Black Spot Disease

Black Spot Disease is a fungus caused by moisture. It appears as circular black spots on the stem or leaves. It can destroy the entire plant, so treatment is needed immediately.

To treat Black Spot Disease, prune the infected parts as soon as possible. Afterward, be sure to mix up some bleach water and clean your pruning shears to avoid spreading the disease further.

To prevent Black Spot Disease, avoid late evening watering as well as avoid getting water on the foliage. 

Botrytis Blight Disease

Botrytis Blight is another fungal disease caused by moisture. Also called ‘gray mold’ this disease prevents new buds from blooming. The new buds will also be covered in a grayish mold.

Roses that have already bloomed will turn a brownish-yellow and will begin drooping. To treat ‘gray mold,’ remove the affected parts of the plant immediately.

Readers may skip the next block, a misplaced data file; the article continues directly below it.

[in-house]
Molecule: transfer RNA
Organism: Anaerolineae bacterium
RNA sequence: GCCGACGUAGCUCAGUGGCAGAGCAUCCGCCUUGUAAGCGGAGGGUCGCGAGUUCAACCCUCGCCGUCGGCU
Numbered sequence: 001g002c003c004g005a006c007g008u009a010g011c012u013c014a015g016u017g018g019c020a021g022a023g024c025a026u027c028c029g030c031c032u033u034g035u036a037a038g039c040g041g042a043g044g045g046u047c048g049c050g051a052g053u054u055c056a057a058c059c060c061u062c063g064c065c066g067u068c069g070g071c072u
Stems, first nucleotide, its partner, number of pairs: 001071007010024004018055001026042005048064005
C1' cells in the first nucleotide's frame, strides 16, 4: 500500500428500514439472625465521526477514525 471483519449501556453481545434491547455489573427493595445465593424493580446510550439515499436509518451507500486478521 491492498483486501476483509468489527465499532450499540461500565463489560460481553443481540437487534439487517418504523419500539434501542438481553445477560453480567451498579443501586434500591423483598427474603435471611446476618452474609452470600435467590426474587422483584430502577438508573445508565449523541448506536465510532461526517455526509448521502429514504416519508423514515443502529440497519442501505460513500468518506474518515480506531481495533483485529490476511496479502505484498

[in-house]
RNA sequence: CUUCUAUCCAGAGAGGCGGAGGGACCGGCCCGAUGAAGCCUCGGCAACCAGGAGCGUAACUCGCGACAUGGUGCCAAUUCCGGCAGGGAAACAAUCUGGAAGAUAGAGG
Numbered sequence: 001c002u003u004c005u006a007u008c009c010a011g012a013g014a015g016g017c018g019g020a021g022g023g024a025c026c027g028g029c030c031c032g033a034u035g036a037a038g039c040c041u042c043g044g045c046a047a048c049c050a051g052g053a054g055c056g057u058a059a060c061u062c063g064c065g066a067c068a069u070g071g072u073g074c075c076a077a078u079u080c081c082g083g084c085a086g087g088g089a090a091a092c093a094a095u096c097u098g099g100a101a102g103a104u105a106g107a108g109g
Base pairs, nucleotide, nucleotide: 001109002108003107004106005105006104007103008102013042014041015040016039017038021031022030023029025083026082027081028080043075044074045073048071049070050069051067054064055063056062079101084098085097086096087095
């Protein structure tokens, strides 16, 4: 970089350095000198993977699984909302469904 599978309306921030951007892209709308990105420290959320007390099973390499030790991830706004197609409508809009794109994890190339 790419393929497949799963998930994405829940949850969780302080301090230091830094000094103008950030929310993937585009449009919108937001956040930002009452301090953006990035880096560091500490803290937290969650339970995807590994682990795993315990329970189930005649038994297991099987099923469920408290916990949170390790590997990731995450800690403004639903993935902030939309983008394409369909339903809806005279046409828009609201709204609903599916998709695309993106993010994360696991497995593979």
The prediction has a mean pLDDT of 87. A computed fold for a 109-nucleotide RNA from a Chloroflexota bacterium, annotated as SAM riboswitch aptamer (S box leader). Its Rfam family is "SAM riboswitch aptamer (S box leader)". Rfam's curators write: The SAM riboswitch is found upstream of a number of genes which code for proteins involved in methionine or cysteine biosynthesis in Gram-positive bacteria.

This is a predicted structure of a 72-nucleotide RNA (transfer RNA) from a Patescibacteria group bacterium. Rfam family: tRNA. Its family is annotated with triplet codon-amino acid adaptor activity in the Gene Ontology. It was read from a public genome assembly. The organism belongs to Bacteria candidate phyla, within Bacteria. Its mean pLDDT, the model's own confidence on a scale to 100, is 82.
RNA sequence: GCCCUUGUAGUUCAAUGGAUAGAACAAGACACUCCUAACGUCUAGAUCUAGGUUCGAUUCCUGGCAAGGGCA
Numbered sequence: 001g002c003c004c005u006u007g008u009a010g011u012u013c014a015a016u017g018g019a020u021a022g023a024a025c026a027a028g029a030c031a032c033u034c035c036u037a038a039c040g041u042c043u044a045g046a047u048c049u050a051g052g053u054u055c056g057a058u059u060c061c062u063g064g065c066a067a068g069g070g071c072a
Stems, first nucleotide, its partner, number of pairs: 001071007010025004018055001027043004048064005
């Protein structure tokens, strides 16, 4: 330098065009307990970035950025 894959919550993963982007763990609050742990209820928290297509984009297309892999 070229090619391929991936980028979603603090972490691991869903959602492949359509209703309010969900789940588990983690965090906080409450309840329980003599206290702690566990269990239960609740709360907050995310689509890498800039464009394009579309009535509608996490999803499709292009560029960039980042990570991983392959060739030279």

Because moisture is the culprit, make sure to keep the foliage free of moisture when watering. 

Powdery Mildew

Powdery Mildew appears as a white powdery substance on the foliage and stem of the plant. As another fungus, powdery mildew stunts the plant's growth and causes the leaves to fall off.

To treat, remove the affected parts of the plant. Also, keep the ground clear of debris. To prevent, only water at the base of the plant, keeping the foliage dry. 

Rust on Knockout Roses

Rust looks like a powdery substance in an orange hue, gaining the name “rust.” As it grows the powdery substance will create large rust-colored spots and in the fall and winter will turn black.

It is another fungus that is also caused by moisture. To treat rose rust, treat with a natural or chemical fungicide. Also, be sure to remove any dead leaves or roses to keep it from spreading.

To prevent knockout rose rust do not water late in the evening and only water the soil at the base of the plant. Avoid getting water on the foliage.